Over the centuries, all over Europe people started to produce distilled beverages not only as a drug but also as a beverage for pleasure consumption. For example we know that in 1514 the King of France, Louis XII, issued a decree with which he granted the Guild of “vinagriers” (vinegar makers) the right to distill wine to produce brandy. And this is an important step in the long process which has transformed distillation from a mysterious activity, restricted to alchemists and pharmacists, into a mass production for the pleasure of drinking.

There isn’t a general consensus among scholars, but it seems to me reasonable to think that large scale commercial production of distilled beverages meant for drinkers’ pleasure consumption started in Europe, probably in Holland, in the second half of the XVI century. Holland was at that time the most modern and technologically advanced country in Europe and the very word brandy is thought to derive from the Dutch gebrande wijn, which meant, basically, burnt wine. And we know that a John Hester started his “Stillitorie” in London in 1576 with this advertisement: “These Oiles, Waters, Extractions or essences, Saltes, and other Compositions; are at Paule Wharfe ready made to be soldem by IOHN HESTER, practisioner in the art of Distillation; who will also be ready for a reasonable stipend to instruct any that are desirous to learne the secrets of the same in few dayes”.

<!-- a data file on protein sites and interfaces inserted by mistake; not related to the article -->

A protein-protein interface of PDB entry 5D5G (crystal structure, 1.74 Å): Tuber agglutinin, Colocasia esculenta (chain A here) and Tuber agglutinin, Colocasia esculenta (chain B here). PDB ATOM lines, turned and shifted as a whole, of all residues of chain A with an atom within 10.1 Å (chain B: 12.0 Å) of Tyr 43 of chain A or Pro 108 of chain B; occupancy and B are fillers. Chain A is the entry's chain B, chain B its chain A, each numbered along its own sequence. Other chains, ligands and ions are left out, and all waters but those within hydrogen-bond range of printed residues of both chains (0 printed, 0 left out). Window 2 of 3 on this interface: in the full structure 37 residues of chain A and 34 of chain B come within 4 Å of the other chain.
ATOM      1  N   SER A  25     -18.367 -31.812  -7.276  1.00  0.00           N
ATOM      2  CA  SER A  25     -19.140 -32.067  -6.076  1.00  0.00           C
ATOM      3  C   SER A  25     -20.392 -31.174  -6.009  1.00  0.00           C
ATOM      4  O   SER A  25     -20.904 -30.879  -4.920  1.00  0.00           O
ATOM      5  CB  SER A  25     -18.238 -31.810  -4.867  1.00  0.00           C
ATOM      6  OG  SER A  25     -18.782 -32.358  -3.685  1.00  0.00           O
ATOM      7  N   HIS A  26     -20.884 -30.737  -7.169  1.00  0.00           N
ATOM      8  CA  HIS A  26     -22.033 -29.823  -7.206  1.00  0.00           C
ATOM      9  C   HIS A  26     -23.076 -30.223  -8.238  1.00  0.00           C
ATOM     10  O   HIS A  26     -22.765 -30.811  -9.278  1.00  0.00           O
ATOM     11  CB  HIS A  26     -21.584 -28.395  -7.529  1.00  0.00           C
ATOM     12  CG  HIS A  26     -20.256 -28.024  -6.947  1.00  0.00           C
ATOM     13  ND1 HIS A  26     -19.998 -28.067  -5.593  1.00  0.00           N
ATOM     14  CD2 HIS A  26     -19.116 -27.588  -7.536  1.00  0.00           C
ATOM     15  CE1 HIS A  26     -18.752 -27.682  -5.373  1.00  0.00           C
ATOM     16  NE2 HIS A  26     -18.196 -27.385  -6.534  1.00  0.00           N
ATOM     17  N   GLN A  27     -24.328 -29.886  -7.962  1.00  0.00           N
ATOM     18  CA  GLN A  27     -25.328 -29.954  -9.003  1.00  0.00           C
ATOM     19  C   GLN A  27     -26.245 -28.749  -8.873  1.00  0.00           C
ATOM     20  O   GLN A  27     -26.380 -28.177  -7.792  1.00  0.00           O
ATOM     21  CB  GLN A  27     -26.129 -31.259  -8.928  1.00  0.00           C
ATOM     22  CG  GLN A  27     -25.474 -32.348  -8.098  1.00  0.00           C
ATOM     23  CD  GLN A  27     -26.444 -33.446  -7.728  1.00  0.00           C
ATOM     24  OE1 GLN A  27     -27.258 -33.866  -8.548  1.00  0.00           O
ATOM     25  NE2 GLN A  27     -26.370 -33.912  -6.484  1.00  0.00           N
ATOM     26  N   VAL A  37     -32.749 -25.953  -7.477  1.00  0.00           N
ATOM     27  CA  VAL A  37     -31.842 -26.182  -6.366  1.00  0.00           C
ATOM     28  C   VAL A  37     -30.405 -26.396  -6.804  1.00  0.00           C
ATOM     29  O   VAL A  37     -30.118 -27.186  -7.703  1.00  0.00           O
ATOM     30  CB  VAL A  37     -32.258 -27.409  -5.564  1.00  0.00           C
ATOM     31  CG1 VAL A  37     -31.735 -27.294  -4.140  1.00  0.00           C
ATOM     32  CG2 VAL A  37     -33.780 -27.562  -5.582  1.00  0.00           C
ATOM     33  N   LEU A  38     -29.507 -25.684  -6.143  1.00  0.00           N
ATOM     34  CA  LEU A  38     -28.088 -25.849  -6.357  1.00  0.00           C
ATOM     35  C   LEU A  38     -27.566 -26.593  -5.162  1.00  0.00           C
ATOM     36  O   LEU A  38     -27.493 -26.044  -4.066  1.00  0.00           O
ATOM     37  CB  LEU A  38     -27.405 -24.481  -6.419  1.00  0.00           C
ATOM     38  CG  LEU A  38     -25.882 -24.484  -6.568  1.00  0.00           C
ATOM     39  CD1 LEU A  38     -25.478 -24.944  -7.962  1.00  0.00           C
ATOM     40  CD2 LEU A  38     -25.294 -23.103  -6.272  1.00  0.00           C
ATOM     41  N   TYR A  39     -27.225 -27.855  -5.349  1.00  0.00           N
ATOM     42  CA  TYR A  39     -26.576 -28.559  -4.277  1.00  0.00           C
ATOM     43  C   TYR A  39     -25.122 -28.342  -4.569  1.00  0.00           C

The new importance of distilled beverages is reflected in the foundation of Guilds of distillers. The London Worshipful Company of Distillers was founded in 1638 and in the same years similar Guilds were born in Paris, Rotterdam and elsewhere. However, the distillation of wine continued to be expensive. Even producing alcoholby distilling grain was costly, and it was dangerous too: cereals were the staple diet of the majority of the population and harvests were often poor. Therefore, diverting a significant share of the harvest from food consumption to distillation increased the risk of hunger and famine. In any case, distillation was seasonal, it was done after the harvest and before the raw material could deteriorate.

Brazilian and Caribbean sugar plantations changed the situation radically. Sugarcane provided distillers with plentiful, cheap raw material. Molasses in particular was extremely cheap: actually, before it started to be used to produce rum, it was largely thrown away. Rum, our rum, was born when European distillation techniques met sugarcane and this meeting took place in the Americas between XVI and XVII centuries. But where exactly, and when?

We will deal with this issue in the next article.

Marco Pierini

PS: if you are interested in reading a comprehensive history of rum in the United States I published a book on this topic, “AMERICAN RUM  A Short History of Rum in Early America”. You can find it on Amazon.

The Origins of Alcoholic Distillation in the West: the Water of Life and the Franciscan Friars

In the 1200s a new concrete and experimental culture was developing throughout Latin Europe, focusing on practical things and centering around human beings and their needs. Central and northern Italy was one of the centers of this culture, which embraced alchemy.

The word alchemy is looked down on today, associated with odd and unreliable occult practices, but in those days it was viewed very differently. Alchemy was a serious matter in the 1200s; a practical branch of knowledge that was actively pursued, very different from the abstract, theoretical discussions of many European scholars of the day. Before it was classified among the ‘occult sciences’, alchemy was openly and amply debated by philosophers and theologians. Interest in the subject should not be identified as a propensity for irrational, secret, morally questionable practices, but as an expression of intellectual openness to a form of knowledge of nature that was not purely theoretical, but took into account human action in the world and aimed to perfect it.